Background: Palliative care aims to support people to live actively until death. A rehabilitative approach which includes goal setting could be an important way of achieving this. Goal setting is well established in best practice guidelines for palliative care. However little is known about how the process of goal setting actually happens in practice, especially from patients’ points of view. We aimed to investigate patients’ expectations, experience and perceptions of goal setting in one hospice.
Methods: We conducted 15 semi-structured interviews with a sample of patients who had been admitted to a Scottish hospice for symptom control. Interviews were digitally recorded, transcribed verbatim and analysed using Framework Analysis.
Results: Participants understood and valued goal setting but did not always share their goals with hospice staff. These were often participants’ own personal activity-based goals that they worked on in parallel, but not always in partnership with hospice professionals. Participants were able to adapt their goals as their situation changed.
Conclusions: Our findings revealed a gap between the goals that participants identified and worked towards compared with those that participants perceived the professionals focussed on. As a result, opportunities were missed for patients and professionals to work together to achieve goals.
BACKGROUND: Goal setting is recognised as an important way of supporting people to live as actively as possible until death. However, there is little agreement about how goal setting should be handled or delivered by health professionals in everyday practice.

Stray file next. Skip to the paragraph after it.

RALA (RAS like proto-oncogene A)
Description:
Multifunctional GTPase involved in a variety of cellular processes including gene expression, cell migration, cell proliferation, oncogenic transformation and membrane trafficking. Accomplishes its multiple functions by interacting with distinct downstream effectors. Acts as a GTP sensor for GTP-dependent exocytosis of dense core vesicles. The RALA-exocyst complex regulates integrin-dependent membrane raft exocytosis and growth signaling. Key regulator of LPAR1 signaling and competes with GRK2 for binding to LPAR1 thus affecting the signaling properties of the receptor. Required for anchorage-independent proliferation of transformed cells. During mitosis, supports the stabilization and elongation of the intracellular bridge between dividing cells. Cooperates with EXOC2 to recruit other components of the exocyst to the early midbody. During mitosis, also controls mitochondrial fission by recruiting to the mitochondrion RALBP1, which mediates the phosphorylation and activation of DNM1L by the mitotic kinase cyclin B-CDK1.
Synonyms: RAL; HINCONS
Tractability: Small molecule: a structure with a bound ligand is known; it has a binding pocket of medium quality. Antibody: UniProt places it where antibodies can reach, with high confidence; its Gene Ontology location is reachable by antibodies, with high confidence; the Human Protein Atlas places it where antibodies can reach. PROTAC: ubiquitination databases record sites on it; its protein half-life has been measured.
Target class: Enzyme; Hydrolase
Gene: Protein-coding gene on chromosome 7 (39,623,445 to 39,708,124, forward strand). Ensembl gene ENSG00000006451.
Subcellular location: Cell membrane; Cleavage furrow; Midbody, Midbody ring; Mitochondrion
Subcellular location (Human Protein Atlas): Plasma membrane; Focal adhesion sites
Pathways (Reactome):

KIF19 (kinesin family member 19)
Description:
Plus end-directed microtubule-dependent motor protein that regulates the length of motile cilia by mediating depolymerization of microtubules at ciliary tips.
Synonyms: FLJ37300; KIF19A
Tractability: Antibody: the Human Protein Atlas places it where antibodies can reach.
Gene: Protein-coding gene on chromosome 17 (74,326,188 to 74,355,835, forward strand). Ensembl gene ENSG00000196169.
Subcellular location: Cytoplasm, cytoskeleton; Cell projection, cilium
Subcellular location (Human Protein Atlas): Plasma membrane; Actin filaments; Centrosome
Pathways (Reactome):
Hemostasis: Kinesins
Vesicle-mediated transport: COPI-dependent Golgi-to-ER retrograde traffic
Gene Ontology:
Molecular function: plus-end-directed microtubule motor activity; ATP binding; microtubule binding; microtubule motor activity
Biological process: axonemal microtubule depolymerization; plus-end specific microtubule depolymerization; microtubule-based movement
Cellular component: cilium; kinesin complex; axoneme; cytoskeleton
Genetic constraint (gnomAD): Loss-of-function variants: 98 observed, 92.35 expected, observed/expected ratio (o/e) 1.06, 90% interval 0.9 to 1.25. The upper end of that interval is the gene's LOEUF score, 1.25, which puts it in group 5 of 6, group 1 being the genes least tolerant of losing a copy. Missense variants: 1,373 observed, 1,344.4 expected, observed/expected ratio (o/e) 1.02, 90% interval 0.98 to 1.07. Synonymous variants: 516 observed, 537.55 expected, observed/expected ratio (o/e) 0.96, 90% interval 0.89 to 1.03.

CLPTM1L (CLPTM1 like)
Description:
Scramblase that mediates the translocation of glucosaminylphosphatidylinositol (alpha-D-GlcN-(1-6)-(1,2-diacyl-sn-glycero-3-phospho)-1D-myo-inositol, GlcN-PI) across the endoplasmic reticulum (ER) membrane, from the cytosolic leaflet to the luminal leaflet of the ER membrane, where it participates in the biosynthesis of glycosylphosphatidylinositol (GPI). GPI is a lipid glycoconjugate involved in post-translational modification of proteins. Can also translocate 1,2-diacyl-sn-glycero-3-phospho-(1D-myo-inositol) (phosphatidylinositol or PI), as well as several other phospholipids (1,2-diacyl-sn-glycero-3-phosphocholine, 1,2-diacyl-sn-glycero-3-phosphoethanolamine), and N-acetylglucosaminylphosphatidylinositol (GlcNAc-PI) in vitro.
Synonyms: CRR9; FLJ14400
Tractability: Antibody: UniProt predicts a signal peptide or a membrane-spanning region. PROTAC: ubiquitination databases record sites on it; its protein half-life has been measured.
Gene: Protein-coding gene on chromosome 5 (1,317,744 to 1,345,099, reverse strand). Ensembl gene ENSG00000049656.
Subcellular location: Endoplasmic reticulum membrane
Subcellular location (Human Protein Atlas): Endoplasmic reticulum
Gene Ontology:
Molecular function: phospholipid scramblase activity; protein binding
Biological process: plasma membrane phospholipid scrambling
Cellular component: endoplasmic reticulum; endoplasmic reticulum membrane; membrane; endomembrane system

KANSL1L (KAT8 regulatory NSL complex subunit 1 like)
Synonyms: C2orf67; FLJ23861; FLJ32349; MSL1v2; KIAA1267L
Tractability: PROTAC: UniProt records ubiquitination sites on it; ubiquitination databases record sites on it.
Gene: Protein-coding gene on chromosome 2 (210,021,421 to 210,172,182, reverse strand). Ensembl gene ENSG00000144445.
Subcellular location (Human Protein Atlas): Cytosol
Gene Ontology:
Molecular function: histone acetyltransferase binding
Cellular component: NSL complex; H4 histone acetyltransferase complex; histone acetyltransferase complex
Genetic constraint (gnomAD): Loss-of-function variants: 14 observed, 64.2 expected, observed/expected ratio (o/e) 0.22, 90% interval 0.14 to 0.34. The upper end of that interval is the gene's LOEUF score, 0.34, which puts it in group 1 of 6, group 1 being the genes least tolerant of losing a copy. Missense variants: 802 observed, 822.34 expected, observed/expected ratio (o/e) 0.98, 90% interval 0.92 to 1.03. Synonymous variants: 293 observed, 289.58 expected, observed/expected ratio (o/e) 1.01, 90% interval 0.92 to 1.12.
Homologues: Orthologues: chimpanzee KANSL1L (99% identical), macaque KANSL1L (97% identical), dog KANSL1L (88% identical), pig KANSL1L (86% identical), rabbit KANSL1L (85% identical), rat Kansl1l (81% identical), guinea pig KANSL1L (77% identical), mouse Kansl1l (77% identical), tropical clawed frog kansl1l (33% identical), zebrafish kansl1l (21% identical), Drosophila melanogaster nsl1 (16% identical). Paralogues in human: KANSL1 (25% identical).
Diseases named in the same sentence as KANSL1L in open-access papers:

AIM: To investigate health-care practitioners' understanding and practice of patient-centred goal setting in a hospice.
METHODS: A comparative case study of 10 healthcare practitioners in one hospice. Non-participant observations (n=28), semi-structured interviews (n=10) and case-note analysis (n=67) were undertaken. Data were analysed using framework analysis.
RESULTS: Participants viewed goal setting as part of routine practice. However, goal setting focused around what was seen as important from the health practitioner's perspective, rather than being patient-centred. Participants' goal-setting practice was implicit and opportunities to support patients to pursue goals were missed. Participants emphasised problem solving and alleviating symptoms rather than focusing on patient priorities and establishing patient-centred goals.
CONCLUSION: While goal setting is valued, it is practiced in an implicit, practitioner-centred and inconsistent manner. A more explicit, person-centred goal setting process may support practitioners more consistently in helping patients to identify their priorities and enhance their quality of life.
Les auteurs ont identifé et synthétisé la littérature publiée concernant l'établissement d'objectifs en soins palliatifs. La revue de la littérature montre que l'établissement d'objectifs est reconnu comme un composé important des soins palliatifs centrés sur le patient mais il ne semble pas y avoir de consensus quant à des "bonnes pratiques".